President Bush and British Prime Minister Tony Blair have hailed Iraq's achievement of democratic rule and urged resolve in the face of continued sectarian violence in the country. The two leaders said U.S. and British troops will remain in Iraq until its new unity government is able to stand on its own.
Appearing alongside Prime Minister Blair in an hour-long news conference, President Bush said Iraq's nascent democracy deserves the backing of the United States and the international community. "The formation of a new government represents a new beginning for Iraq, and a new beginning for the relationship between Iraq and our coalition. The United States and Great Britain will work together to help this new democracy succeed," he said.
President Bush acknowledged that continued bloodshed in Iraq has created what he described as "consternation" in the United States, and said he regretted abuses committed by U.S. forces at Iraq's Abu Ghraib prison. But he said the 2003 U.S.-led invasion, though controversial, was the right decision -- and that militants and terrorists, whom he branded "Islamic fascists," must not be allowed to turn Iraq into a staging ground for attacks against the free world.
Prime Minister Blair picked up on that theme, saying talks he held with Iraqi leaders during his recent visit to Baghdad made him aware of grim realities in the country, but left him convinced that the international coalition must persevere. "I came away thinking that the challenge is still immense [in Iraq]. But I also came away more certain than ever that we should rise to it," he said.
Mr. Blair said, in talks with Iraq's new leaders, not once did anyone call for an immediate withdrawal of coalition troops. Both he and President Bush said their nation's forces will remain in Iraq as long as their presence is required as determined by commanders on the ground.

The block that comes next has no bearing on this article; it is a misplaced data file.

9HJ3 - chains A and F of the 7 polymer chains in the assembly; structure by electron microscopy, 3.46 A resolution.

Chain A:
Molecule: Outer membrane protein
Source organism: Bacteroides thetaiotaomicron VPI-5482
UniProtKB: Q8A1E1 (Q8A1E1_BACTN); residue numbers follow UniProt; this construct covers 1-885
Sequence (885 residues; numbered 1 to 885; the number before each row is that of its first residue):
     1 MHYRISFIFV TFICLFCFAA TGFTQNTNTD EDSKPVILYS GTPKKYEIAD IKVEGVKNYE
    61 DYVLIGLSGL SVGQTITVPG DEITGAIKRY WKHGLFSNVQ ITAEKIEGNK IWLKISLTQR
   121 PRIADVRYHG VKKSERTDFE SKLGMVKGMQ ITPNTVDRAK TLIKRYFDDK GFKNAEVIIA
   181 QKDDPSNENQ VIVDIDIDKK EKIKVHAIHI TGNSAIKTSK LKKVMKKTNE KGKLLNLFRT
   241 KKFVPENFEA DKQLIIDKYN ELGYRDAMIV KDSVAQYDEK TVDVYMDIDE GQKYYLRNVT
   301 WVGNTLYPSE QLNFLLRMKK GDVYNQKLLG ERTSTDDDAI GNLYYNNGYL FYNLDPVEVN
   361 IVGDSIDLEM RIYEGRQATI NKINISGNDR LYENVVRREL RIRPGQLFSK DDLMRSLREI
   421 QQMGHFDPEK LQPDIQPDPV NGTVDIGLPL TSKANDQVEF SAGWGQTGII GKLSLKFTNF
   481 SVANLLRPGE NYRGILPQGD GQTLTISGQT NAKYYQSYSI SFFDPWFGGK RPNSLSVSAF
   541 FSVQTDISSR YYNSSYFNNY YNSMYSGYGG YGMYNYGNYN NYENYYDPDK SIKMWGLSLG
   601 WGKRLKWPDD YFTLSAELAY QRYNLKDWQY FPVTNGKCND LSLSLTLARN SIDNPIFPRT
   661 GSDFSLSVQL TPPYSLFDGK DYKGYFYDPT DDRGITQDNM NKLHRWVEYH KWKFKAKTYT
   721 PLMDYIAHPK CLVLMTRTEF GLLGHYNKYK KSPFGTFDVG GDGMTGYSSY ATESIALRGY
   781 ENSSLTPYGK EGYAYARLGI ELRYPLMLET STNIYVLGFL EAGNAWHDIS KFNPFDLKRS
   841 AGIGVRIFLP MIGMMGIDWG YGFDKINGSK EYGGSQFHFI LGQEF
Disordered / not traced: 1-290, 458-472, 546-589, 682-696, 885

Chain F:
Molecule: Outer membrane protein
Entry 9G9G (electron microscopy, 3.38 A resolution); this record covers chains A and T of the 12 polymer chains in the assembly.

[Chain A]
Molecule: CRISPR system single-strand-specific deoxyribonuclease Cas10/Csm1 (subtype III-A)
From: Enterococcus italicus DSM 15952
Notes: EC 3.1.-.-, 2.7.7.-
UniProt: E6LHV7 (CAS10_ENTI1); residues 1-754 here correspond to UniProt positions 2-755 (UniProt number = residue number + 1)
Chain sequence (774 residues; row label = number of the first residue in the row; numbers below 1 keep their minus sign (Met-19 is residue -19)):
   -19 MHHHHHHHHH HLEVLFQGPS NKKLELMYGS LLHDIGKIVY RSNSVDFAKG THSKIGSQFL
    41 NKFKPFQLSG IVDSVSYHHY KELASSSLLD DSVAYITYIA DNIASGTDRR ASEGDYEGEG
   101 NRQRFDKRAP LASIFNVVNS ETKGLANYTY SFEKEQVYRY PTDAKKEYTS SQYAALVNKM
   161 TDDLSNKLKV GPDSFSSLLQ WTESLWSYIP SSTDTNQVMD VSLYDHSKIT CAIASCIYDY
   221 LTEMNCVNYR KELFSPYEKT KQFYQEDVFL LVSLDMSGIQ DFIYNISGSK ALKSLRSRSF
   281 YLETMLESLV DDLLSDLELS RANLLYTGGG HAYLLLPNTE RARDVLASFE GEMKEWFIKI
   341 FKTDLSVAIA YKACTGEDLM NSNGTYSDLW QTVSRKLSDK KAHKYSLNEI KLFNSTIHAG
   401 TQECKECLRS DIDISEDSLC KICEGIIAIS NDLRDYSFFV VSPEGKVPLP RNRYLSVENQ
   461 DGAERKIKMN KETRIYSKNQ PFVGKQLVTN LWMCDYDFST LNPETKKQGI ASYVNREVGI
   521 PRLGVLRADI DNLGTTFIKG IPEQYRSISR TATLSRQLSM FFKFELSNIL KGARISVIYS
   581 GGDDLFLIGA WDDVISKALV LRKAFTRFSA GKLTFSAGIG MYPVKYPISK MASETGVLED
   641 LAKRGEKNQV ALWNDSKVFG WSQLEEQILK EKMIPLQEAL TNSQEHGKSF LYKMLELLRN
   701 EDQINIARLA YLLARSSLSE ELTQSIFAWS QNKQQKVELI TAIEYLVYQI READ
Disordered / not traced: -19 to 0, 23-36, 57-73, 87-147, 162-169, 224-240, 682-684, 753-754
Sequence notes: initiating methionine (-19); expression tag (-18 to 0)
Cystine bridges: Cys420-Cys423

Prime Minister Blair urged the international community to rally behind Iraq's democratic government. He said now is the time to speak of Iraq's future, and to set aside debates about the merits of the invasion that toppled Saddam Hussein. "Whatever people's views about the wisdom of that decision, now that there is a democratic government in Iraq, elected by its people, and now [that] they are confronted by those whose mission it is to destroy the hope of democracy, then our sense of mission should be equal to that," he said.
The two leaders were asked about Iran's nuclear program. President Bush said it is Iran that has cut off negotiations on the subject, and that Iran must change its stance before the international community can consider offering a package of incentives for Tehran to halt its nuclear activities. "The Iranians walked away from the [negotiating] table. They are the ones that made the decision, and the choice is theirs. The first thing they have got to do is suspend their [nuclear] operations for the good of the world. It is incredibly dangerous to think of Iran with a nuclear weapon," he said.
Prime Minister Blair praised the Iranian people, but said the country needs a government that recognizes international obligations.
Iran insists its nuclear program is peaceful.
President Bush and Mr. Blair met for more than an hour before the news conference, which was followed by a working dinner.